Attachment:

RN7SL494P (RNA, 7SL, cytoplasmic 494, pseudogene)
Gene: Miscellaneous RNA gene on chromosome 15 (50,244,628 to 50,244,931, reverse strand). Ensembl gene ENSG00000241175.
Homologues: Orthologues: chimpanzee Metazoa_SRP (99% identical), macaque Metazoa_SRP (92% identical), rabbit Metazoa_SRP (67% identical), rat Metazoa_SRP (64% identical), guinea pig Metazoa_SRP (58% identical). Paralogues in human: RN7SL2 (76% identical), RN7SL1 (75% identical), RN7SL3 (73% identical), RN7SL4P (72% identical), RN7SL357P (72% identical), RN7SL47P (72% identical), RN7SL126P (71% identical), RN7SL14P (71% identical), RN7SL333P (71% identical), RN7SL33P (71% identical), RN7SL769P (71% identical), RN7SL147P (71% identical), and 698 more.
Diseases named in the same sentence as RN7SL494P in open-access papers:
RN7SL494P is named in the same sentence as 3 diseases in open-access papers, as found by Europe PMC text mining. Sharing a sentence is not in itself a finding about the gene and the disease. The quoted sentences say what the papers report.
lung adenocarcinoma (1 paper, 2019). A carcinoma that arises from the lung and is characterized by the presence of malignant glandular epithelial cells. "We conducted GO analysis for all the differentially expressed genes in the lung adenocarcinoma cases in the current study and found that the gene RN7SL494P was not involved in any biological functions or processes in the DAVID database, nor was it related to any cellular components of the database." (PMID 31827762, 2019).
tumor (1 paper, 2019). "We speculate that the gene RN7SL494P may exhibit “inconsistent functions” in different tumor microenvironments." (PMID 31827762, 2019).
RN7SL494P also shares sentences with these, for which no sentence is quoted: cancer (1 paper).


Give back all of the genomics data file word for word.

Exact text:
RN7SL494P (RNA, 7SL, cytoplasmic 494, pseudogene)
Gene: Miscellaneous RNA gene on chromosome 15 (50,244,628 to 50,244,931, reverse strand). Ensembl gene ENSG00000241175.
Homologues: Orthologues: chimpanzee Metazoa_SRP (99% identical), macaque Metazoa_SRP (92% identical), rabbit Metazoa_SRP (67% identical), rat Metazoa_SRP (64% identical), guinea pig Metazoa_SRP (58% identical). Paralogues in human: RN7SL2 (76% identical), RN7SL1 (75% identical), RN7SL3 (73% identical), RN7SL4P (72% identical), RN7SL357P (72% identical), RN7SL47P (72% identical), RN7SL126P (71% identical), RN7SL14P (71% identical), RN7SL333P (71% identical), RN7SL33P (71% identical), RN7SL769P (71% identical), RN7SL147P (71% identical), and 698 more.
Diseases named in the same sentence as RN7SL494P in open-access papers:
RN7SL494P is named in the same sentence as 3 diseases in open-access papers, as found by Europe PMC text mining. Sharing a sentence is not in itself a finding about the gene and the disease. The quoted sentences say what the papers report.
lung adenocarcinoma (1 paper, 2019). A carcinoma that arises from the lung and is characterized by the presence of malignant glandular epithelial cells. "We conducted GO analysis for all the differentially expressed genes in the lung adenocarcinoma cases in the current study and found that the gene RN7SL494P was not involved in any biological functions or processes in the DAVID database, nor was it related to any cellular components of the database." (PMID 31827762, 2019).
tumor (1 paper, 2019). "We speculate that the gene RN7SL494P may exhibit “inconsistent functions” in different tumor microenvironments." (PMID 31827762, 2019).
RN7SL494P also shares sentences with these, for which no sentence is quoted: cancer (1 paper).